Image Classification and Segmentation with Tensorflow and TF-Slim
A post showing how to perform Image Classification and Image Segmentation with a recently released TF-Slim library and pretrained models.
In this post I want to show an example of application of Tensorflow and a recently released library slim for Image Classification, Image Annotation and Segmentation. In the post I focus on slim, cover a small theoretical part and show possible applications.
I have tried other libraries before like Caffe, Matconvnet, Theano and Torch. All of them have their pros and cons, but I always wanted a library in Python that is flexible, has good support and has a lot of pretrained models. Recently, a new library called slim was released along with a set of standart pretrained models like ResNet, VGG, Inception-ResNet-v2 (new winner of ILSVRC) and others. This library along with models are supported by Google, which makes it even better. There was a need for a library like this because Tensorflow itself is a very low-level and any implementation can become highly complicated. It requires writing a lot of boilerplate code. Reading other people’s code was also complicated. slim is a very clean and lightweight wrapper around Tensorflow with pretrained models.
This post assumes a prior knowledge of Tensorflow and Convolutional Neural Networks. Tensorflow has a nice tutorials on both of these. You can find them here.
The blog post is created using jupyter notebook. After each chunk of a code you can see the result of its evaluation. You can also get the notebook file from here. The content of the blog post is partially borrowed from slim walkthough notebook.
To be able to run the code, you will need to have Tensorflow installed. I have used r0.11. You will need to have tensorflow/models repository cloned. To clone it, simply run:
I am also using scikit-image library and numpy for this tutorial plus other dependencies. One of the ways to install them is to download Anaconda software package for python.
First, we specify tensorflow to use the first GPU only. Be careful, by default it will use all available memory. Second, we need to add the cloned repository to the path, so that python is able to see it.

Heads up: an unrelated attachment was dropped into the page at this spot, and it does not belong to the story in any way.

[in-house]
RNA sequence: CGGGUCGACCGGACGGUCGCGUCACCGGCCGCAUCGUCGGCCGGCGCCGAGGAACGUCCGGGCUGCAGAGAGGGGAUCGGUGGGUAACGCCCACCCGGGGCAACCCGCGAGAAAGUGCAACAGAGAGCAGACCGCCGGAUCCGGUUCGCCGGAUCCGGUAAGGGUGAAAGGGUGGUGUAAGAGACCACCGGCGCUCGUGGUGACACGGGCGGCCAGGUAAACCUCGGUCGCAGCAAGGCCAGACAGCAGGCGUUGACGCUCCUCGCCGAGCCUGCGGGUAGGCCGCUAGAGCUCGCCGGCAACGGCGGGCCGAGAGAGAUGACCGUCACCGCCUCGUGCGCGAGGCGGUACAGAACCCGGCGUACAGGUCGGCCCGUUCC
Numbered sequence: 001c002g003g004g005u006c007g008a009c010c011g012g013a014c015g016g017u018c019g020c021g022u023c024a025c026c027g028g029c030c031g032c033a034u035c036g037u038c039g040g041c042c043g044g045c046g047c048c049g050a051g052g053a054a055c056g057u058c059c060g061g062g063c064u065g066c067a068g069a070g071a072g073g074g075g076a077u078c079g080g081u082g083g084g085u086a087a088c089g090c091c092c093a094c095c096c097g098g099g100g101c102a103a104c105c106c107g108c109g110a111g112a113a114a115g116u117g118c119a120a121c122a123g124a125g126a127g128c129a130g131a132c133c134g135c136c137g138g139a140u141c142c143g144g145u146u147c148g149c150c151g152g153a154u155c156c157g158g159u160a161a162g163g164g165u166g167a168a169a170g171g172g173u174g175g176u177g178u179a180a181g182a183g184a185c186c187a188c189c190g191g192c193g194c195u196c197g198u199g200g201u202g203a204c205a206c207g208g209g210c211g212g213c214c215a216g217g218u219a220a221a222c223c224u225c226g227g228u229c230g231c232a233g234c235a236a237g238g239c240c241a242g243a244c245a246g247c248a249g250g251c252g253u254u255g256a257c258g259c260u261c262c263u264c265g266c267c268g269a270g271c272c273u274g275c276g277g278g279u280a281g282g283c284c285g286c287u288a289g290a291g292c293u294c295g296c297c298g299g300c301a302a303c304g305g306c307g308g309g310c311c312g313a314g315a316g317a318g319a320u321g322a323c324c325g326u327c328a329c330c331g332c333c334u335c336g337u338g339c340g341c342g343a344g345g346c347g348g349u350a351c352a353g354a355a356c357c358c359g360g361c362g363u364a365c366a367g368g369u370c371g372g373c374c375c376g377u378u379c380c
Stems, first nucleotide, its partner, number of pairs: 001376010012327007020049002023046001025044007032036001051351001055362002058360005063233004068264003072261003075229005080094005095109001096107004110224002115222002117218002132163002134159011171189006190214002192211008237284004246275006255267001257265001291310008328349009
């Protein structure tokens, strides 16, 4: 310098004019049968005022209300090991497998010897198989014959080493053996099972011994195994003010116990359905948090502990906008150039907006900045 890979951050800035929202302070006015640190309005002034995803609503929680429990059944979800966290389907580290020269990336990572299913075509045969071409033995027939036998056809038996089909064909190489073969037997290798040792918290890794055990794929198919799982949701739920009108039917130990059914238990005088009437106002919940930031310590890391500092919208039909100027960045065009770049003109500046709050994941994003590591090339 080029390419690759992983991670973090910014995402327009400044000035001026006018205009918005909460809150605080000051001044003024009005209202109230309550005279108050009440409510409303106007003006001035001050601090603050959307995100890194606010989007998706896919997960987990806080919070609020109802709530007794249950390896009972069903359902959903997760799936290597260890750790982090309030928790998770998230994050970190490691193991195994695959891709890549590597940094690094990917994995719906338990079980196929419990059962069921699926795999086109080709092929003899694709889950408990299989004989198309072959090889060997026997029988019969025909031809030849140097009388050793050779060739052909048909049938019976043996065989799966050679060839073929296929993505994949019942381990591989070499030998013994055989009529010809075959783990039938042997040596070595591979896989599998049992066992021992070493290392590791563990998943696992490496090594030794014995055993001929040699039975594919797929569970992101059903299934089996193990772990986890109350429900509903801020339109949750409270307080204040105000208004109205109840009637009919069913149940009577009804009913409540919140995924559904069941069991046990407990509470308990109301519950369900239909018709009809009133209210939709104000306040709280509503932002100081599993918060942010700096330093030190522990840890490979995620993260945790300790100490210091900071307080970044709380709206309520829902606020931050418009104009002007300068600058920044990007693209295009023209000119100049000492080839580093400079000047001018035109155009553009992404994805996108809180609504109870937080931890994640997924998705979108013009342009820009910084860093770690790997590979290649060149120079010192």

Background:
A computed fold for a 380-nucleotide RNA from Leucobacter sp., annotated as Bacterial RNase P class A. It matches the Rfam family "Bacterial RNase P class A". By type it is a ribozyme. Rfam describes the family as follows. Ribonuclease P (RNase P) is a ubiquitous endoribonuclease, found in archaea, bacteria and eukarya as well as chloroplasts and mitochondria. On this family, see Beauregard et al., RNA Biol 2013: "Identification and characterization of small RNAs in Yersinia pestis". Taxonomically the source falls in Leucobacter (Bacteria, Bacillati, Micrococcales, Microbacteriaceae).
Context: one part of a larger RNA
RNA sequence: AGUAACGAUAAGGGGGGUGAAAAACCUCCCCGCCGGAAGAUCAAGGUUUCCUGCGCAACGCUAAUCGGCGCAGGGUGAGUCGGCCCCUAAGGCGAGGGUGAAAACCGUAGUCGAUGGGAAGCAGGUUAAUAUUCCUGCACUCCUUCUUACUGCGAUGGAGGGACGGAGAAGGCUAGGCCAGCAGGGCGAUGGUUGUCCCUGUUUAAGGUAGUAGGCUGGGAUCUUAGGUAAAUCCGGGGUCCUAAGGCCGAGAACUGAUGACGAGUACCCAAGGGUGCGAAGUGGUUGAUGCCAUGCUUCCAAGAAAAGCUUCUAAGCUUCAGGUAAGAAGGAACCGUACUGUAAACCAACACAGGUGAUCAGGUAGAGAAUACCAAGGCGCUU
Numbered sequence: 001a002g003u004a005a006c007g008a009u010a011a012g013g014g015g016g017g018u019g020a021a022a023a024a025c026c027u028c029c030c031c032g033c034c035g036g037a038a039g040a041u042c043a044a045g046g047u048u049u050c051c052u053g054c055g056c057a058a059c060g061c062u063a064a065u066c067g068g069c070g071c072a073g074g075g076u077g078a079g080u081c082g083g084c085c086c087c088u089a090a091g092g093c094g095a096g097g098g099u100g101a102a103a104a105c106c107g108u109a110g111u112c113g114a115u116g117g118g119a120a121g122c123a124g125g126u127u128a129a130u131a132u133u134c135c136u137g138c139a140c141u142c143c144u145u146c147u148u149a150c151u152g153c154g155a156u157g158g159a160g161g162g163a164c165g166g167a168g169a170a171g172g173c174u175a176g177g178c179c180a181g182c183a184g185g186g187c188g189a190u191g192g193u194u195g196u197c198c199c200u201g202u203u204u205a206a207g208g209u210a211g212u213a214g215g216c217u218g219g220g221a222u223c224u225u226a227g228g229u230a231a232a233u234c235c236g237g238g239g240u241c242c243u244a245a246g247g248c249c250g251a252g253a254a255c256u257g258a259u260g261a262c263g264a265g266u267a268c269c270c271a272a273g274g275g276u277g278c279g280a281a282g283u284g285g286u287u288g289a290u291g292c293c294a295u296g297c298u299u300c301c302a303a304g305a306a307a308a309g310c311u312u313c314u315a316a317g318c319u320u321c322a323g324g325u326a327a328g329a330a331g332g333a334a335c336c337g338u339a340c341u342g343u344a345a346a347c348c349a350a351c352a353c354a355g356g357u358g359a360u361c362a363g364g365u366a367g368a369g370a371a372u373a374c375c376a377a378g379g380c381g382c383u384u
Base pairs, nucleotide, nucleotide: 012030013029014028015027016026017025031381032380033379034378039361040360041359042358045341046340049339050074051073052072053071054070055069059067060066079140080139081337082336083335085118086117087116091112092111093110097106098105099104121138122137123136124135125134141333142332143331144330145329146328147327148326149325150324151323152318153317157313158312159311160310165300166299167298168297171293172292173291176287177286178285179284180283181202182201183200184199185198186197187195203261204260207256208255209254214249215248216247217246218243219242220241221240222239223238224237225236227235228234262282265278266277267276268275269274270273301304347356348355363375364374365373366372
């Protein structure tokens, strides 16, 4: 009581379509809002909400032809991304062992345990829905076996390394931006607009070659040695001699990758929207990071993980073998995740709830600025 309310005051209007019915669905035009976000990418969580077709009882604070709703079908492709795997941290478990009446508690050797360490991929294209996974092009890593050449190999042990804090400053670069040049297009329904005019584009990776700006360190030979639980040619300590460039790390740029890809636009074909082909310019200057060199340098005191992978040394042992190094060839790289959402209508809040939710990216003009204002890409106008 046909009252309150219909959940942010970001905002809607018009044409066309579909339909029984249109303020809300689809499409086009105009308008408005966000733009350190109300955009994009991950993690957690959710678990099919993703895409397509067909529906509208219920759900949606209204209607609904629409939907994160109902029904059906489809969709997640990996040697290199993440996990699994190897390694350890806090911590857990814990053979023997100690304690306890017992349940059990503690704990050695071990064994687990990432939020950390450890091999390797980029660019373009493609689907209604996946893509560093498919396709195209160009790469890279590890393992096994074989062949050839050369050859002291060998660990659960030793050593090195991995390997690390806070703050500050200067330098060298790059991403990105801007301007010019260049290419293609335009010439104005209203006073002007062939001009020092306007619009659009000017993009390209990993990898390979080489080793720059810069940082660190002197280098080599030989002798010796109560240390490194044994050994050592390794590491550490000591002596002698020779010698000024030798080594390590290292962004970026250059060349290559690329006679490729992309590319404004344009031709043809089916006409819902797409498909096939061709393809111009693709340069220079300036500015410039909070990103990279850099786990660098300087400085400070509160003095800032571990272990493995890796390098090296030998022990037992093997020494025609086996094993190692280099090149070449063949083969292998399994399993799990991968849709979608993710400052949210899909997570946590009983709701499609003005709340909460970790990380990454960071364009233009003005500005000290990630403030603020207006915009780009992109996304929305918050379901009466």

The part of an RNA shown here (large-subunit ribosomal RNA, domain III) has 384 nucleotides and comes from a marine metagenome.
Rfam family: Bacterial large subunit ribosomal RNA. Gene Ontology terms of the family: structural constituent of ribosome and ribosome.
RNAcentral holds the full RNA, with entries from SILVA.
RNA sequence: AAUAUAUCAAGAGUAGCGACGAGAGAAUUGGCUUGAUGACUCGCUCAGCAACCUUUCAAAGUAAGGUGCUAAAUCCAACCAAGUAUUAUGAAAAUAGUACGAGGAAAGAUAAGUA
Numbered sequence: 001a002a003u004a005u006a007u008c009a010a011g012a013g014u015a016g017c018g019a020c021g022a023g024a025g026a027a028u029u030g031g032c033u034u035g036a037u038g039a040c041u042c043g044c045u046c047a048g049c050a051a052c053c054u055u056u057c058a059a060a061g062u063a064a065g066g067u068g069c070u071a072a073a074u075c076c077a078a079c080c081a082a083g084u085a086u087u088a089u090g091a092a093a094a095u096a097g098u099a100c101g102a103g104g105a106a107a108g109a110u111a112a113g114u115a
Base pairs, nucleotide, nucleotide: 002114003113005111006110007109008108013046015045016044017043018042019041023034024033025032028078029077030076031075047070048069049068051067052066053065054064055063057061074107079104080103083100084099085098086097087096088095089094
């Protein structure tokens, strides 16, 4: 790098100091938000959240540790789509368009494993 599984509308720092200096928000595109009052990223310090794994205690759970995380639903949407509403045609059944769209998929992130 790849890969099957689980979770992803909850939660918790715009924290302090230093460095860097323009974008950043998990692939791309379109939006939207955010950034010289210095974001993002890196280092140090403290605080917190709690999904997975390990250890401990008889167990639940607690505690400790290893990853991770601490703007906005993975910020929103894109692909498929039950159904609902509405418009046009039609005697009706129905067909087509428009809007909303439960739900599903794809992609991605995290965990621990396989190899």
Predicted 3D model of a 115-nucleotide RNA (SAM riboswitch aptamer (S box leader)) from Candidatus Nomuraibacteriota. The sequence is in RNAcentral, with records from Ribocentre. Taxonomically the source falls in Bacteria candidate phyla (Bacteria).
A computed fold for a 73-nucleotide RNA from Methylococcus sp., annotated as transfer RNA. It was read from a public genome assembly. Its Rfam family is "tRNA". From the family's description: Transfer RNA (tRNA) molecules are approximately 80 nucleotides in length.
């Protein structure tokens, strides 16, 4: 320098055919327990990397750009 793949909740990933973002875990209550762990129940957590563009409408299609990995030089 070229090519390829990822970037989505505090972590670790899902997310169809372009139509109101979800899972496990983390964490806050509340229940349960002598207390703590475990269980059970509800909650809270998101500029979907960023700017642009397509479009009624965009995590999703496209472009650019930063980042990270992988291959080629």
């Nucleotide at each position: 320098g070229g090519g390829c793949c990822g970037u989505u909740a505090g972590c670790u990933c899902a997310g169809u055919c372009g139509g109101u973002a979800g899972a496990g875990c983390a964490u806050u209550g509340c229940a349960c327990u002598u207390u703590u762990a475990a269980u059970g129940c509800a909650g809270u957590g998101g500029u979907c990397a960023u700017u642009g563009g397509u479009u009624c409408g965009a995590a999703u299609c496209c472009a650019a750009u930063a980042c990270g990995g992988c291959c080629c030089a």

Now, let’s download the VGG-16 model which we will use for classification of images and segmentation. You can also use networks that will consume less memory(for example, AlexNet). For more models look here.
>> Downloading vgg_16_2016_08_28.tar.gz 100.0% Successfully downloaded vgg_16_2016_08_28.tar.gz 513324920 bytes.
The model that we have just downloaded was trained to be able to classify images into 1000 classes. The set of classes is very diverse. In our blog post we will use the pretrained model to classify, annotate and segment images into these 1000 classes.
Below you can see an example of Image Classification. We preprocess the input image by resizing it while preserving the aspect ratio and crop the central part. The size of the crop is equal to the size of images that the network was trained on.
Probability 1.00 => [school bus] Probability 0.00 => [minibus] Probability 0.00 => [passenger car, coach, carriage] Probability 0.00 => [trolleybus, trolley coach, trackless trolley] Probability 0.00 => [cab, hack, taxi, taxicab]
Image Annotation and Segmentation
As you can see from the previous example, only a certain part of the original image is being processed by the network. This is good only for cases when we want to get a single prediction for an image.
Sometimes we want to get more information from an image. For example, it would be great to know about all the objects that are present in the image. For example, network would tell us that it found a school bus, other cars and building. Using this information, we can create a search engine that will be able to give us all images that has a particular object in them. This can be seen as a simple case of Image Annotation.